Every fall, I reflect on the meaning behind a message from Rabbi Hillel: “In a place where there is no humanity, strive thou to be human.”
In this day and age, doing well and doing good are not mutually exclusive. Although the concept of tikkun olam is rooted in Jewish texts and traditions, its importance and application transcend the Jewish community and can be applied to achieve change in the world at large.
Every fall, during the holiday period, I find myself re-reflecting on the meaning behind a message from Rabbi Hillel I have across from my desk at work: “In a place where there is no humanity,” he wrote, “strive thou to be human.” These words serve as a reminder of my father and the sense of compassion he instilled in me and my three siblings. He taught us that kindness and empathy are the foundations on which humanity will stand or fall. For this reason, and many others, he was my mentor, best friend, hero and also one of the inspirations for KIND — the brand I conceived 12 years ago.
But before he was any of these things, my dad was a 9-year-old boy who had to live through one of the darkest periods in human history. When World War II started, my father was living with his parents and his 14-year-old brother in Kovno, Lithuania. Eventually, he, his brother and my grandfather were sent to Dachau, where they were left to starve in subhuman conditions and forced into slave labor.
But, as evidenced by my father’s experiences there, the human spirit shows itself even amid the worst circumstances. My father never forgot a German soldier who risked serious punishment by throwing a rotten potato at my dad’s feet when others were not watching, providing him the sustenance to endure and offering him a glimpse of humanity in the midst of such darkness.
When we look for it, we see the transformative power of kindness around us, too. Small acts of kindness are happening everywhere, all the time, each one contributing toward shared efforts of tikkun olam, or repairing the world. Collectively, these acts of kindness — both big and small — make this world a better, more tolerant place to live.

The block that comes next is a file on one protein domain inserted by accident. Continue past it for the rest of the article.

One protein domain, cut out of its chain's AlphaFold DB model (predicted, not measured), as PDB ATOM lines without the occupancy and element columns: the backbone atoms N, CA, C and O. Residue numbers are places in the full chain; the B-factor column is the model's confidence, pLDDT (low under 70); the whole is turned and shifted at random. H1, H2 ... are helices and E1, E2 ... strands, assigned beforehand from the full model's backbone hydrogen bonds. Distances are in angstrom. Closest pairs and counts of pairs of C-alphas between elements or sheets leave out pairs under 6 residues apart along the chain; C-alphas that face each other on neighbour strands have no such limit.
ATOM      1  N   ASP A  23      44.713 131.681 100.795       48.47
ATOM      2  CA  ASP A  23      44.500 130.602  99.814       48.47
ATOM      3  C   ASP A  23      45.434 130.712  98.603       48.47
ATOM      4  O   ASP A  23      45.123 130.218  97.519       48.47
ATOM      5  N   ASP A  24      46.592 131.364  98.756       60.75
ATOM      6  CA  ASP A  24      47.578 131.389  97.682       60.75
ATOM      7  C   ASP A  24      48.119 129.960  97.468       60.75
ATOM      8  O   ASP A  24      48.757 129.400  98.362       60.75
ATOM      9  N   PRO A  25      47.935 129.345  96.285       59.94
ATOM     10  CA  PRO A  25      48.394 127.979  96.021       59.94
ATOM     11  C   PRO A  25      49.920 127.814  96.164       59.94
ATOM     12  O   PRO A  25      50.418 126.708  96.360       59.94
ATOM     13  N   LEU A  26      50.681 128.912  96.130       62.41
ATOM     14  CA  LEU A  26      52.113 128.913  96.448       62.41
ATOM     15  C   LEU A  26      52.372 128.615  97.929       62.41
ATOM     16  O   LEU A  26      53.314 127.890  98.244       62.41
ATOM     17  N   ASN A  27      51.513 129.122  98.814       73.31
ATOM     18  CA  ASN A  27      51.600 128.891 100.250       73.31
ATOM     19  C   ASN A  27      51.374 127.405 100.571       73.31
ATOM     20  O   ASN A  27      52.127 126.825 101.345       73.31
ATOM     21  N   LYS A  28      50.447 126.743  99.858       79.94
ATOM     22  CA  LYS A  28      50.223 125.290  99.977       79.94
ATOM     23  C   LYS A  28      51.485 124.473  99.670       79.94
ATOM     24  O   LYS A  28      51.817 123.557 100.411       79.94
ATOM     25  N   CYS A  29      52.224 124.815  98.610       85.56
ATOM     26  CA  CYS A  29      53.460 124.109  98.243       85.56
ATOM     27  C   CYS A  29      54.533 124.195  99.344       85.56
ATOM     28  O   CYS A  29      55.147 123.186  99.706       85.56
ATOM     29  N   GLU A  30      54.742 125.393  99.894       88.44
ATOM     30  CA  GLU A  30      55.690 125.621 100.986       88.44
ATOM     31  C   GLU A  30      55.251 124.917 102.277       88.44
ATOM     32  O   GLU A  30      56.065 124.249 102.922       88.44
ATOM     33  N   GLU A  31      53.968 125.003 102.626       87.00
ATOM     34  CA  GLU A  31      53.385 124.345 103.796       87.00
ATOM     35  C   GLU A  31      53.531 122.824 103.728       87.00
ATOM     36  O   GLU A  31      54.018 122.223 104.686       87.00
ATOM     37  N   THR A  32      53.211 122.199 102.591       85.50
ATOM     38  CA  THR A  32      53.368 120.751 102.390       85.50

In creating KIND, I drew on the principles of tikkun olam in a 21st century environment. Despite early setbacks (of which there were many), I never lost faith in my commitment to developing KIND as a “not-only-for-profit” business that sells healthy and tasty products while also doing its small part to positively impact society. I started my first “not-only-for-profit,” PeaceWorks, in 1994 to foster joint ventures among neighbors striving to co-exist in conflict regions. At KIND, we have a different model, but a similar intention. Our social mission, known as the KIND Movement, is to spread and inspire kindness in the world, and it has been part of our DNA since 2004.
As I reflect on the past 12 years, I realize how fortunate I am to have the opportunity to honor my dad’s memory. I was inspired by the lessons he left behind to conceive KIND in his honor. These same lessons have made me increasingly and acutely aware of our shared responsibility, as human beings, to leave this world a better place than we found it.
Daniel Lubetzky is the CEO and founder of KIND Snacks and author of The New York Times best-seller “Do the KIND Thing.” A version of this column first appeared in the The Jewish Journal of Greater Los Angeles.